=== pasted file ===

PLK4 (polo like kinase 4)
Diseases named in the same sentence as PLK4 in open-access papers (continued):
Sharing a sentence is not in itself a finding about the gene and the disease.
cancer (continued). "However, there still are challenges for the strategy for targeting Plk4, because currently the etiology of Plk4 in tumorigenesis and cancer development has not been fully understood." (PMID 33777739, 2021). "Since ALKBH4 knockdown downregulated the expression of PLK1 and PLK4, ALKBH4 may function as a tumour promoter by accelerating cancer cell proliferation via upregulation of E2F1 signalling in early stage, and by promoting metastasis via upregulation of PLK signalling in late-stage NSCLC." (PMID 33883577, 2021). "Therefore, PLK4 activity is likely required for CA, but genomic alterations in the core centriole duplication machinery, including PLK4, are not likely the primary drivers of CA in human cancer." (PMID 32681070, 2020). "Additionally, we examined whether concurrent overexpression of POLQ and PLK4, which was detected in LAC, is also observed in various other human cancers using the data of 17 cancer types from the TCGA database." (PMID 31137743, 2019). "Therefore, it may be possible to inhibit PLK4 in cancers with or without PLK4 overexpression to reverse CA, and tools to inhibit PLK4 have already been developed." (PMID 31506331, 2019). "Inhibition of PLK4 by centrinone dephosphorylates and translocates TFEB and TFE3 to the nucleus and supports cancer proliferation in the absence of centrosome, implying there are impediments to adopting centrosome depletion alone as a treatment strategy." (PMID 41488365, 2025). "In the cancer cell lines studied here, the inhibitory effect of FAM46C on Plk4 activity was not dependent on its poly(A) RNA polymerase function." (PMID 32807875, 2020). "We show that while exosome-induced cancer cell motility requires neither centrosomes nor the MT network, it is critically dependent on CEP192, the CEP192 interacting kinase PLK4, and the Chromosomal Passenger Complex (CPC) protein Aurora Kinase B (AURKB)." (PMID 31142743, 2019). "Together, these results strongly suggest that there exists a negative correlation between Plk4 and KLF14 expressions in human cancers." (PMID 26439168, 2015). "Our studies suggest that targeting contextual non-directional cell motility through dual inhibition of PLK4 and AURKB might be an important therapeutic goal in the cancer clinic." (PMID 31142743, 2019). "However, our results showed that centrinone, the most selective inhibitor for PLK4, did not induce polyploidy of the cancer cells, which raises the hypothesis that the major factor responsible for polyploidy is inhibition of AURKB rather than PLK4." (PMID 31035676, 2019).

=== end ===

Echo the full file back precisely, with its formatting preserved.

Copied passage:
PLK4 (polo like kinase 4)
Diseases named in the same sentence as PLK4 in open-access papers (continued):
Sharing a sentence is not in itself a finding about the gene and the disease.
cancer (continued). "However, there still are challenges for the strategy for targeting Plk4, because currently the etiology of Plk4 in tumorigenesis and cancer development has not been fully understood." (PMID 33777739, 2021). "Since ALKBH4 knockdown downregulated the expression of PLK1 and PLK4, ALKBH4 may function as a tumour promoter by accelerating cancer cell proliferation via upregulation of E2F1 signalling in early stage, and by promoting metastasis via upregulation of PLK signalling in late-stage NSCLC." (PMID 33883577, 2021). "Therefore, PLK4 activity is likely required for CA, but genomic alterations in the core centriole duplication machinery, including PLK4, are not likely the primary drivers of CA in human cancer." (PMID 32681070, 2020). "Additionally, we examined whether concurrent overexpression of POLQ and PLK4, which was detected in LAC, is also observed in various other human cancers using the data of 17 cancer types from the TCGA database." (PMID 31137743, 2019). "Therefore, it may be possible to inhibit PLK4 in cancers with or without PLK4 overexpression to reverse CA, and tools to inhibit PLK4 have already been developed." (PMID 31506331, 2019). "Inhibition of PLK4 by centrinone dephosphorylates and translocates TFEB and TFE3 to the nucleus and supports cancer proliferation in the absence of centrosome, implying there are impediments to adopting centrosome depletion alone as a treatment strategy." (PMID 41488365, 2025). "In the cancer cell lines studied here, the inhibitory effect of FAM46C on Plk4 activity was not dependent on its poly(A) RNA polymerase function." (PMID 32807875, 2020). "We show that while exosome-induced cancer cell motility requires neither centrosomes nor the MT network, it is critically dependent on CEP192, the CEP192 interacting kinase PLK4, and the Chromosomal Passenger Complex (CPC) protein Aurora Kinase B (AURKB)." (PMID 31142743, 2019). "Together, these results strongly suggest that there exists a negative correlation between Plk4 and KLF14 expressions in human cancers." (PMID 26439168, 2015). "Our studies suggest that targeting contextual non-directional cell motility through dual inhibition of PLK4 and AURKB might be an important therapeutic goal in the cancer clinic." (PMID 31142743, 2019). "However, our results showed that centrinone, the most selective inhibitor for PLK4, did not induce polyploidy of the cancer cells, which raises the hypothesis that the major factor responsible for polyploidy is inhibition of AURKB rather than PLK4." (PMID 31035676, 2019).